Billions promised for the NHS, but will it change services in East Anglia?
- Credit: Archant
The Chancellor announced some very large figures for the NHS in the budget – but health professionals and politicians in East Anglia were still trying to work out what it would mean for services on the ground.
The “under pressure” NHS in England has been given an additional £350 million to cope with pressures over the coming winter.
Chancellor Philip Hammond announced plans to plough money into the service as it enters the difficult winter months.
Mr Hammond acknowledged the service is “under pressure” as he committed resource funding of £2.8 billion to the NHS in England.
This includes the immediate funds for winter planning, £1.6 billion in 2018/19 and the rest the year after.
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Mr Hammond said: “Our NHS is one of our great institutions, an essential part of what we are as a nation, and a source of pride the length and breadth of the country.
“Its values are the values of the British people, and we will always back it.”
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Earlier this month, NHS England boss Simon Stevens made a desperate plea for money for the health service. He said that without more money for the NHS, the number of patients waiting to be admitted to hospital in England to have surgery will rocket to five million by 2021.
South Suffolk Conservative MP James Cartlidge said the amount of money pledged to the NHS was “very significant.”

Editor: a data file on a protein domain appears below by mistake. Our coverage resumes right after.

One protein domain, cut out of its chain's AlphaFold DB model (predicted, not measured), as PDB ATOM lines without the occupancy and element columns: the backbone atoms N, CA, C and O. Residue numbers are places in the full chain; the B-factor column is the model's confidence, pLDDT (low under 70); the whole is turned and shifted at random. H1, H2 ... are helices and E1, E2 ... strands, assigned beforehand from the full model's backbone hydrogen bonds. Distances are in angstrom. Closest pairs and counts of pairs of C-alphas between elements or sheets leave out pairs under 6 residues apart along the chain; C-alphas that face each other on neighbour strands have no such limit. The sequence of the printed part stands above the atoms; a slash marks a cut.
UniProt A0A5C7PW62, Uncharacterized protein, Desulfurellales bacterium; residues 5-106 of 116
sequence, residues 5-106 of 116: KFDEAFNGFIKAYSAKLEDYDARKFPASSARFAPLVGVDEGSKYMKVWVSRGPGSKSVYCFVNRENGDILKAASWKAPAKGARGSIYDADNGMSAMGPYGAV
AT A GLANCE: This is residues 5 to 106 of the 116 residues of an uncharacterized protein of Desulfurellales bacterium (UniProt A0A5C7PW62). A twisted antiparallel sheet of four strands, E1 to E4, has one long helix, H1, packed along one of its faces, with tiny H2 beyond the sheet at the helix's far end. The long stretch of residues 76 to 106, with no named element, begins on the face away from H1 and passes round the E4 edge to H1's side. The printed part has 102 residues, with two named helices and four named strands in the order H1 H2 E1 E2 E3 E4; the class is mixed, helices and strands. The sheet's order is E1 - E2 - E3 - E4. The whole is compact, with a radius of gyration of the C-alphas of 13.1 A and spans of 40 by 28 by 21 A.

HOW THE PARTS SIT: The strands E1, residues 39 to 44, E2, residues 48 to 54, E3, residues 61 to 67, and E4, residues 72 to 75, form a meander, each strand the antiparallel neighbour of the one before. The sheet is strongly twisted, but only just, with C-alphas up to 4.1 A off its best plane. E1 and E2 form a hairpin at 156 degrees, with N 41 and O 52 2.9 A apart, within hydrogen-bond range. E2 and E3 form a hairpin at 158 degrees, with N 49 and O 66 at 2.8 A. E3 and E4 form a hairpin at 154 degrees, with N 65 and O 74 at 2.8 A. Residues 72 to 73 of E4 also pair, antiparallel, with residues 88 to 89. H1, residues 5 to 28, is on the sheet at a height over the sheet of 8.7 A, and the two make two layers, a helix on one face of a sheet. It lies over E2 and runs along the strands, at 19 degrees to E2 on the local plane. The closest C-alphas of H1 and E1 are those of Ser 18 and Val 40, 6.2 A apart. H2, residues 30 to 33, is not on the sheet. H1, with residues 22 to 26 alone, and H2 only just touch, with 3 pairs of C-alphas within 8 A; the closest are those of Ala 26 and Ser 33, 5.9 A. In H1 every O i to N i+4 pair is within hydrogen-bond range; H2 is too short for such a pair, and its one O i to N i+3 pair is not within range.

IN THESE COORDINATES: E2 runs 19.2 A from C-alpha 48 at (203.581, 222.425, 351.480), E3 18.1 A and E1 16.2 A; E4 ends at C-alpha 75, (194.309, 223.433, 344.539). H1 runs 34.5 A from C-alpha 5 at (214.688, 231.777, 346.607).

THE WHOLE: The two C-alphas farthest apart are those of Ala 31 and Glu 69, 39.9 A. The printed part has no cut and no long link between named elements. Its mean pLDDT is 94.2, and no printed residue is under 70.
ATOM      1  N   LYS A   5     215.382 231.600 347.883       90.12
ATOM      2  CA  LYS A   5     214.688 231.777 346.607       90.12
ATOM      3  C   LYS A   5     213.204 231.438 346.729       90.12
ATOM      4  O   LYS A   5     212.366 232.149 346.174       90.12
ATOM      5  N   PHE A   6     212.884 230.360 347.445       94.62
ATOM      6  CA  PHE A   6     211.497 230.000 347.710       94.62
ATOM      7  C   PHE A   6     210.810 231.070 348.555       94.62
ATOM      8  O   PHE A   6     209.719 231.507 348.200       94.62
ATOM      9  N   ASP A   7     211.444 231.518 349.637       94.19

He said: “It is genuinely new money that should make a major difference to the NHS. The £350m over the winter will make an immediate difference.
“And there is further capital there to enable the NHS to modernise and become more efficient. This is good news for the NHS.”
But Ipswich Labour MP Sandy Martin disagreed: “It sounded like big figures when it was first announced but then your realise it is being proposed over several years and it starts to look like a small drop in the ocean.
“Even with this money the NHS in the UK is way behind the funding you get in countries like Germany and France and I think people in this country deserve better than that.
“The money that is needed is this kind of figure every year – this money simply does not go far enough to make a difference and it will not solve the problems that the health service is facing at the present time.”